This analysis of faunal bones from Wolf Village focuses on large game and its utility, as evidenced by what is known as the modified general utility index (MGUI). The MGUI proposes that bones at sites reflect transportation and butchering choices made by hunters at kill-butchering sites. According to the assumptions associated with the MGUI, hunters should select animal portions with high food value. The MGUI has been used in Fremont archaeology to provide a rough measure of site function. The expectation is that faunal bones would accompany the prized cuts of large game meat at habitation sites – and the animal parts with little food value would remain at kill-butchering sites because they are not worth the cost to carry them to the village. My analysis of large game animal bones found in excavations at Wolf Village counter these expectations. Fremont hunters at Wolf Village were returning to the site with low-caloric portions of large game, at least part of the time. Results from strontium isotope analysis suggest that many of the large game individuals hunted by the Fremont were not local to the immediate area. This suggests that hunters saw utility in low-caloric elements not related only to food value. Some low-caloric skeletal elements were used by the Fremont to construct bone tools and other objects, and as possible symbolic objects used in abandonment rituals. The results of this research suggests that the MGUI is not appropriate for measuring the utility of animal portions to the Fremont. Only when considering the social and non-caloric economic reasons for transporting low caloric elements, can archaeologists discover the true utility of large game animal parts to Fremont hunters.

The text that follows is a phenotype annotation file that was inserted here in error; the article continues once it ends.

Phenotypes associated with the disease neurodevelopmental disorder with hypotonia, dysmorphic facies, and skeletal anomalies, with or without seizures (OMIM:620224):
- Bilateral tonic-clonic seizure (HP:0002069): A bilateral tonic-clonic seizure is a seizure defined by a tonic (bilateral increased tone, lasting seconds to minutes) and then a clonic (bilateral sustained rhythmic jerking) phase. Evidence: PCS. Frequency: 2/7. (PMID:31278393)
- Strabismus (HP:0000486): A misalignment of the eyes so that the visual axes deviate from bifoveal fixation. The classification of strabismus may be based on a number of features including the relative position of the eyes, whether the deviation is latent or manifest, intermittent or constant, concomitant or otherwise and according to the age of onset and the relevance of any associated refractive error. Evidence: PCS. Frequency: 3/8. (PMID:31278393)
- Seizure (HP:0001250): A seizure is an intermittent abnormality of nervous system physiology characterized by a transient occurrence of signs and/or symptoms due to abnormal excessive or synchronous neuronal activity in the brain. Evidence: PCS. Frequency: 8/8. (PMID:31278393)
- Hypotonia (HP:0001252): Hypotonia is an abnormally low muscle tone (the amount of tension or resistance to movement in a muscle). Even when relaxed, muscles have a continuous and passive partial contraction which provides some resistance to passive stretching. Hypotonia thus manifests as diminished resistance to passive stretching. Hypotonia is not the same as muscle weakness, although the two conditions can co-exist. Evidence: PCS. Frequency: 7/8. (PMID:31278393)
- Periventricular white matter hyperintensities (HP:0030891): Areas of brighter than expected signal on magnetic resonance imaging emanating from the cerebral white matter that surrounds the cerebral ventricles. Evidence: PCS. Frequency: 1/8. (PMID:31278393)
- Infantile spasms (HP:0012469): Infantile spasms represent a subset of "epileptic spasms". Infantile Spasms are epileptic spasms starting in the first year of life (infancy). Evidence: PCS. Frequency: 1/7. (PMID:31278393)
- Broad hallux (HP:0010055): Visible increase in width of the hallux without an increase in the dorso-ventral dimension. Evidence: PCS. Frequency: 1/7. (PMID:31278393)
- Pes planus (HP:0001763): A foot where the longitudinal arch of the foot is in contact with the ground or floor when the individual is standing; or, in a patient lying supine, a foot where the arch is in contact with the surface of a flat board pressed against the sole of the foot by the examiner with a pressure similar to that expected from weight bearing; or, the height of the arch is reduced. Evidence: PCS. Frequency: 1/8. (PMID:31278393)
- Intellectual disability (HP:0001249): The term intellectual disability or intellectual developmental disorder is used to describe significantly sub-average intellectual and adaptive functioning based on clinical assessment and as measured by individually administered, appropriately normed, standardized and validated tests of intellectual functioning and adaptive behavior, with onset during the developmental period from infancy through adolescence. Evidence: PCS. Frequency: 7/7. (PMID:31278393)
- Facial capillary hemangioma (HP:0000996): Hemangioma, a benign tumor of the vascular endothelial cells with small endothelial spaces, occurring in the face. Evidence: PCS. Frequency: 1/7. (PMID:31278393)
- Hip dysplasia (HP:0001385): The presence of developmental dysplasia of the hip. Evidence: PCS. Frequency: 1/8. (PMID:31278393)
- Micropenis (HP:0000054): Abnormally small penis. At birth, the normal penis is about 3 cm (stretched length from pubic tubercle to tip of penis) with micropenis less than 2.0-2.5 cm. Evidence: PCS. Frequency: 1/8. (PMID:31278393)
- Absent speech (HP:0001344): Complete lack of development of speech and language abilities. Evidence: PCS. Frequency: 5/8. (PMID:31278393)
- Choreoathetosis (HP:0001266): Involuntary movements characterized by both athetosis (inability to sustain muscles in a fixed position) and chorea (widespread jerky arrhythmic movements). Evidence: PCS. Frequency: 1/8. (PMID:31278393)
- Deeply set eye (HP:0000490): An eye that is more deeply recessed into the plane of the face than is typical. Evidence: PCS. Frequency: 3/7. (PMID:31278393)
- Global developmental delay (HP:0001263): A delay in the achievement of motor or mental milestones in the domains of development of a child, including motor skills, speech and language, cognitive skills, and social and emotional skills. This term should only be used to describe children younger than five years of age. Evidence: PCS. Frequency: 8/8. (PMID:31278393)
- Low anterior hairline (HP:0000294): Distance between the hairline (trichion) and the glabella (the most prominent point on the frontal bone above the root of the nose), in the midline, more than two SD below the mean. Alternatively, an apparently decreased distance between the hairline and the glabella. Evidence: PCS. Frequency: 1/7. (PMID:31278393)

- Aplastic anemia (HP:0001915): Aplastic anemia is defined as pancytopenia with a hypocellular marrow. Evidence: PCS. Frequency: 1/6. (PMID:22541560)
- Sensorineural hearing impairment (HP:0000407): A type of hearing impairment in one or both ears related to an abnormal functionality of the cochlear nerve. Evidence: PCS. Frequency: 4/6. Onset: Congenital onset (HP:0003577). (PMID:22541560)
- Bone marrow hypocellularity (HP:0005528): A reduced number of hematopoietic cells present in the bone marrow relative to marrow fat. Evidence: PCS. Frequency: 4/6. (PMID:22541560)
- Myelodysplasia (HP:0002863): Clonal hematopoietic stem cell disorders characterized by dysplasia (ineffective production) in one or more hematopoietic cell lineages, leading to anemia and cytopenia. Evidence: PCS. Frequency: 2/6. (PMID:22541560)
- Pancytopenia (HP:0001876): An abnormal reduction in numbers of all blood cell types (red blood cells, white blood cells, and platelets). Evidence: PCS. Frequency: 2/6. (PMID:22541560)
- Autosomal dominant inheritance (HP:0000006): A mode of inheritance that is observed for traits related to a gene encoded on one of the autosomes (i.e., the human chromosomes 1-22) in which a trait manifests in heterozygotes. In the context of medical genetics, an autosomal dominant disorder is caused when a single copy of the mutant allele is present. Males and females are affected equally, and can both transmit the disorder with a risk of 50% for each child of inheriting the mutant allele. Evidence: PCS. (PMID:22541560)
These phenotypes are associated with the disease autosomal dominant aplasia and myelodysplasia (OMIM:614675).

College and Department

Family, Home, and Social Sciences; Anthropology



Date Submitted


Document Type





Fremont, Wolf Village, Lewis Binford, faunal bone, utility index, strontium isotopes, trade, ritual, worked bone



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Anthropology Commons